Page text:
The Florida Park Service won its third National Gold Medal for Excellence from the National Recreation and Park Association this October. Florida became the only state to win three gold medals for excellence, an award given every two years.
“The medal speaks to how we manage our state parks because it’s about the people who are managing and reaching out to the community,” said Donald Forgione, director of the Florida Park Service. “Last year we had over 27,000 volunteers.”
In addition to the thousands of volunteers, 19,104 jobs are supported as a result of the state park system operations.
In the 2012-2013 fiscal year, Florida state parks produced $1.2 billion in economic impact, which is the amount of new dollars spent in local economies by park operations and non-local park visitors.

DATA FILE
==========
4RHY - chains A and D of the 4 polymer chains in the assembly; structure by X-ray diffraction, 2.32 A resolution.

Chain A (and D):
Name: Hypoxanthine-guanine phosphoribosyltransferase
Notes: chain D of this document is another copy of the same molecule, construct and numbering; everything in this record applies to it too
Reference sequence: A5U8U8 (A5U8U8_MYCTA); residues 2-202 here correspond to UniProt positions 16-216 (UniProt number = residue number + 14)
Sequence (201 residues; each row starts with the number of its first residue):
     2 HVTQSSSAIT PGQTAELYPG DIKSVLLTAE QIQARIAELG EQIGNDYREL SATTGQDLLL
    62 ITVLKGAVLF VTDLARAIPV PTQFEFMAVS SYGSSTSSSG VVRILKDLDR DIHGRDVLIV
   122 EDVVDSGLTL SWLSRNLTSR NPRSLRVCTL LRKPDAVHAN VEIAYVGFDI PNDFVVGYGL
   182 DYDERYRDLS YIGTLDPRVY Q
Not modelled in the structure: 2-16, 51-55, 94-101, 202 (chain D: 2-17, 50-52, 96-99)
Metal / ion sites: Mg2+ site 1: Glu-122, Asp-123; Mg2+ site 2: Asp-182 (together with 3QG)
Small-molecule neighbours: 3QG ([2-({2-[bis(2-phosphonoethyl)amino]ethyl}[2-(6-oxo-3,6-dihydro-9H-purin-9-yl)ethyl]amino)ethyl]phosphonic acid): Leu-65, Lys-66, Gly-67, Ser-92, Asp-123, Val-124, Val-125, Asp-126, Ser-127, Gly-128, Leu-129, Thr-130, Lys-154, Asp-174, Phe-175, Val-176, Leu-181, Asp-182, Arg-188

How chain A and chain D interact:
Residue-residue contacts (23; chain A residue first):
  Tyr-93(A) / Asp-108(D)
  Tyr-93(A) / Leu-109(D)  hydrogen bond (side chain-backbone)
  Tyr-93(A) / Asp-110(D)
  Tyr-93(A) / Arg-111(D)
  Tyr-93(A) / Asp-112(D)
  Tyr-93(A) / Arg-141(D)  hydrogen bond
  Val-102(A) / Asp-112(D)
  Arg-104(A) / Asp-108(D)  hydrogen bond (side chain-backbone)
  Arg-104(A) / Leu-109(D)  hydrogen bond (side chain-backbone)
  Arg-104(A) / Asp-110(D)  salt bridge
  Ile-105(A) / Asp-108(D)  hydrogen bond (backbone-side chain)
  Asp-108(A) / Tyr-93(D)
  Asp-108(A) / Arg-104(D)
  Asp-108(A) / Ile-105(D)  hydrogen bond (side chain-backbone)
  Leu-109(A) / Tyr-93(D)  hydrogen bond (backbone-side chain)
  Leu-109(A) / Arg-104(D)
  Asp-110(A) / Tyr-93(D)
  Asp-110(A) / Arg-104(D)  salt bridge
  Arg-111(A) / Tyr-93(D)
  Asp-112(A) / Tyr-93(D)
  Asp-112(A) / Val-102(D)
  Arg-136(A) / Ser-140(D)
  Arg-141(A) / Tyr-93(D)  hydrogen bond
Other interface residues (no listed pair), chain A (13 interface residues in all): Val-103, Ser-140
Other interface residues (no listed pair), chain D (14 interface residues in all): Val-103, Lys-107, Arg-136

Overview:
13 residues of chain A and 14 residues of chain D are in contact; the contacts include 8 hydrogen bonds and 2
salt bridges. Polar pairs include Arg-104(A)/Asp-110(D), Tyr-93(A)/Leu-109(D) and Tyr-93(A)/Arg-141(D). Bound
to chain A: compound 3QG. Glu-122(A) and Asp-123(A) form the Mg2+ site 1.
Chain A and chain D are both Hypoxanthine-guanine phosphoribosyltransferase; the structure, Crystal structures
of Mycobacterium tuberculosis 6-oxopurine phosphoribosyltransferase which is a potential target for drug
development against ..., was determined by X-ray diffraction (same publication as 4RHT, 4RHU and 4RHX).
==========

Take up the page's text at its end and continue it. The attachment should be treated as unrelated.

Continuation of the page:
The Florida Park Service uses a money generation model designed for and used by the National Park Service to assess economic impact in the area around a park.
“We study economic impact because it’s very important to Florida’s economy,” Forgione said. “Florida state parks are a big business.”
The parks hosted a record 25.2 million visitors in the 2012-2013 fiscal year. The Florida Park Service attributes the high attendance to the active lifestyles of Floridians and responding to customer feedback.
Paynes Prairie Preserve State Park’s attendance increased by more than 100,000 visitors in the 2012-2013 fiscal year.
“That park itself produced almost $300,000 in revenue and had a direct economic impact benefit to the community of over $12 million,” Forgione said.
Florida’s state parks attract visitors from around the world with their diverse offering of more than 161 parks, 10 state trails, 800,000 acres of land and 100 miles of beaches.
“State parks and trails have inspired residents and visitors for more than 78 years,” Forgione said.